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In this chapter the question of lying will come up again. You remember that Huck gave up $6000 to avoid having to tell his father a lie. In this chapter you'll see him concoct tales about himself with all the confidence of an experienced artist painting a portrait.
He not only has no qualms about telling such lies, he seems to enjoy it (and he's very good at it, besides). As you read the chapter, think about his apparently contradictory attitude toward telling the truth.
He goes into the woman's house and presents himself as a girl on her way to her uncle's house at the other end of town. He gets the woman to talking, and when she finally gets around to the stuff that matters, he learns that Pap has disappeared and that Jim is a prime suspect in Huck's murder. Worse than that, the woman has seen campfire smoke on Jackson's Island. Her husband is planning to go there with a friend late that night to hunt for the runaway slave and collect the reward.
In his nervousness over hearing this news, Huck starts fooling with the woman's sewing equipment. She watches him try to thread a needle, and the way he does it makes her suspicious. She then comes up with two other "tests" for Huck, and the way he reacts convinces her she's talking to a boy, not a girl.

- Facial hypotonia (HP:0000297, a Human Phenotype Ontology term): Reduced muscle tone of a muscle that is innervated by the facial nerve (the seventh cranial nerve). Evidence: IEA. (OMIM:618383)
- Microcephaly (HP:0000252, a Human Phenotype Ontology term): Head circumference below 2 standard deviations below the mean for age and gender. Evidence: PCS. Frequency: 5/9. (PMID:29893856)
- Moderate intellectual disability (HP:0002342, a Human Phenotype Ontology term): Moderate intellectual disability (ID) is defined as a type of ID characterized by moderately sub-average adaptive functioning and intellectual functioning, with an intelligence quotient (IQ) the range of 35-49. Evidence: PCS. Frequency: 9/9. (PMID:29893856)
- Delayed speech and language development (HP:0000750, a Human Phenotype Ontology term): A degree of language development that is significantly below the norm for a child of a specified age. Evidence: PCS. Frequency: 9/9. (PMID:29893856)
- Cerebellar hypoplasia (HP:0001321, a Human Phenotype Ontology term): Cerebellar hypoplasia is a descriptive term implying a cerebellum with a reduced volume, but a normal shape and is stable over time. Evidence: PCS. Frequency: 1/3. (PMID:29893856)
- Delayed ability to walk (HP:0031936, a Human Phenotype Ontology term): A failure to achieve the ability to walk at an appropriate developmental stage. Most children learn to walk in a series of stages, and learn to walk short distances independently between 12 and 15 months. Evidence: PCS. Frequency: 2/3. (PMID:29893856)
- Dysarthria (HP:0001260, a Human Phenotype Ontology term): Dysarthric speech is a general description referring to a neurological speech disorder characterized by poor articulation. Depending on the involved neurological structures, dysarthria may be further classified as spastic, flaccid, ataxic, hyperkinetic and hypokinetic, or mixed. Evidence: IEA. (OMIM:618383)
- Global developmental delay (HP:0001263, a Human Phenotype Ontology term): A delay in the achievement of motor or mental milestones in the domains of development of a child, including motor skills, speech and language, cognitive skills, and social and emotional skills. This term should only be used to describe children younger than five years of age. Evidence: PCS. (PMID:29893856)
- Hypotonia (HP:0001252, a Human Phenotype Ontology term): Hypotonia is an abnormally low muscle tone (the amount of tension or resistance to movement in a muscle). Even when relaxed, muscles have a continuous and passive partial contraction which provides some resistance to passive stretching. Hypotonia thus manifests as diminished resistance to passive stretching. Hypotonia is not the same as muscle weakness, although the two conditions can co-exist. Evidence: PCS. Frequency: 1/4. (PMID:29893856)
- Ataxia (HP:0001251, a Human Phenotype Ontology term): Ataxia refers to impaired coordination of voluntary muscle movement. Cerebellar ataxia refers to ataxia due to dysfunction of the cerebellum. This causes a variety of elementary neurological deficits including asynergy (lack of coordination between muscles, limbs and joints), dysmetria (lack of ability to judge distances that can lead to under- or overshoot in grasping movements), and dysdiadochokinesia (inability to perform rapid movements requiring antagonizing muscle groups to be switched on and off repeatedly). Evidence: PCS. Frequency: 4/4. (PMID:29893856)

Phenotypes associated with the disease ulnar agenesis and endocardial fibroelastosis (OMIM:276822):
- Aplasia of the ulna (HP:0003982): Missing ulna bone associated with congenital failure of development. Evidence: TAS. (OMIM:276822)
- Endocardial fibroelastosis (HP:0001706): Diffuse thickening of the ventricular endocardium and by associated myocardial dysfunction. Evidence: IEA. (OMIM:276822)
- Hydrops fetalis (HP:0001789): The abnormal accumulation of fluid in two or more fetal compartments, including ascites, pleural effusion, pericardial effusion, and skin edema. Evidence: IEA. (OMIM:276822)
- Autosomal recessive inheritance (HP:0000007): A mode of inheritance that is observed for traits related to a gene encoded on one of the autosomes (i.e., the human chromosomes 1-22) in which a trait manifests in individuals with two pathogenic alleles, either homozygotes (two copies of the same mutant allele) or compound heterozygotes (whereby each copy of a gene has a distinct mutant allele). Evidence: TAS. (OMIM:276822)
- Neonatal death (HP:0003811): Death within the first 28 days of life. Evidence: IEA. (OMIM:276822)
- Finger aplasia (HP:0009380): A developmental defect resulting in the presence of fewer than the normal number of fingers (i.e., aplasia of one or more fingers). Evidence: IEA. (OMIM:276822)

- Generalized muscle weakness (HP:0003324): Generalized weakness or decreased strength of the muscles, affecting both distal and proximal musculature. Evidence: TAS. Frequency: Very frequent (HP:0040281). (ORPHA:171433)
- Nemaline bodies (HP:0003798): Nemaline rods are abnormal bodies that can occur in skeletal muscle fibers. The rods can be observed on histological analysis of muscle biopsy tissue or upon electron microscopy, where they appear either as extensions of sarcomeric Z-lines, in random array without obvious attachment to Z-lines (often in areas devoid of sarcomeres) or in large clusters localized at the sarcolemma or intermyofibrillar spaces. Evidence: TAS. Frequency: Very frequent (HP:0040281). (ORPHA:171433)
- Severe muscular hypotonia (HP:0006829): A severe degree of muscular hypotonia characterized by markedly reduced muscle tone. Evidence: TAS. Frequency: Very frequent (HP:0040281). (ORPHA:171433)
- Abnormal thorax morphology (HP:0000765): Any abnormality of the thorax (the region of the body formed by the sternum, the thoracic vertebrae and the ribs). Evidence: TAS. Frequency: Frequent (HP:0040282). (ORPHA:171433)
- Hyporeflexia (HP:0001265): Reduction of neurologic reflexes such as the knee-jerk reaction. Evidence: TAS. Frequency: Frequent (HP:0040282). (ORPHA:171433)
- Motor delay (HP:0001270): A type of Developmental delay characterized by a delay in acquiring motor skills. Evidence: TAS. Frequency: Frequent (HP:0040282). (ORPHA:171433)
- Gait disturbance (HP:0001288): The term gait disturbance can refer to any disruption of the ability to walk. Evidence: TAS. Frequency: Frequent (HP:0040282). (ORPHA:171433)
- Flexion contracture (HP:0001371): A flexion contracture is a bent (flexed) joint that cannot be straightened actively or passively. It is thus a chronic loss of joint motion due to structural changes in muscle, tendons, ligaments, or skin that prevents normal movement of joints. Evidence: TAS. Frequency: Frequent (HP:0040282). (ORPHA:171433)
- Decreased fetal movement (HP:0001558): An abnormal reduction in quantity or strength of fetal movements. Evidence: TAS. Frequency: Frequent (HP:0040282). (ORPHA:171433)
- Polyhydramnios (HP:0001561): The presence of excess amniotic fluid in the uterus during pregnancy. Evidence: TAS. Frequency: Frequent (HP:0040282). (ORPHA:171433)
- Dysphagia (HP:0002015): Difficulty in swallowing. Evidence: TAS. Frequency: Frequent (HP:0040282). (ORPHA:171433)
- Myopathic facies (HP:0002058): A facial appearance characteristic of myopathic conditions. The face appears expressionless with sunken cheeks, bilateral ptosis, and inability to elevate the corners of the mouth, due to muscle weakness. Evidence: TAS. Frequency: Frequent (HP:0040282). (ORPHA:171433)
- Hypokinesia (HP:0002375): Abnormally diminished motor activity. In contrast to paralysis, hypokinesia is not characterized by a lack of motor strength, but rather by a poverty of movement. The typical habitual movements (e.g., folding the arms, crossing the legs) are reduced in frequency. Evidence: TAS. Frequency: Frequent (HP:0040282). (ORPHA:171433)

Has Huck's real identity been discovered? Huck is too quick witted to let that happen. He admits that the woman is right, but makes up a sad story about the terrible events that led him to try this disguise. The woman not only believes him; she offers him some advice on how to act more like a girl, and she prepares a snack for him to have on the rest of his trip. (You'll have to decide for yourself on the reliability of the woman's tests for the differences between males and females.)
As soon as Huck's out of the woman's sight, he races to the canoe and paddles back to the island. He stops first at the north end and lights a campfire to attract the men who will be looking for Jim. Then he goes to the south end and rouses Jim.
When Huck says "They're after us!," Jim acts quickly, without asking questions. They pack everything they own on the raft, push it out, and silently leave the island. Their long journey down the Mississippi River has begun.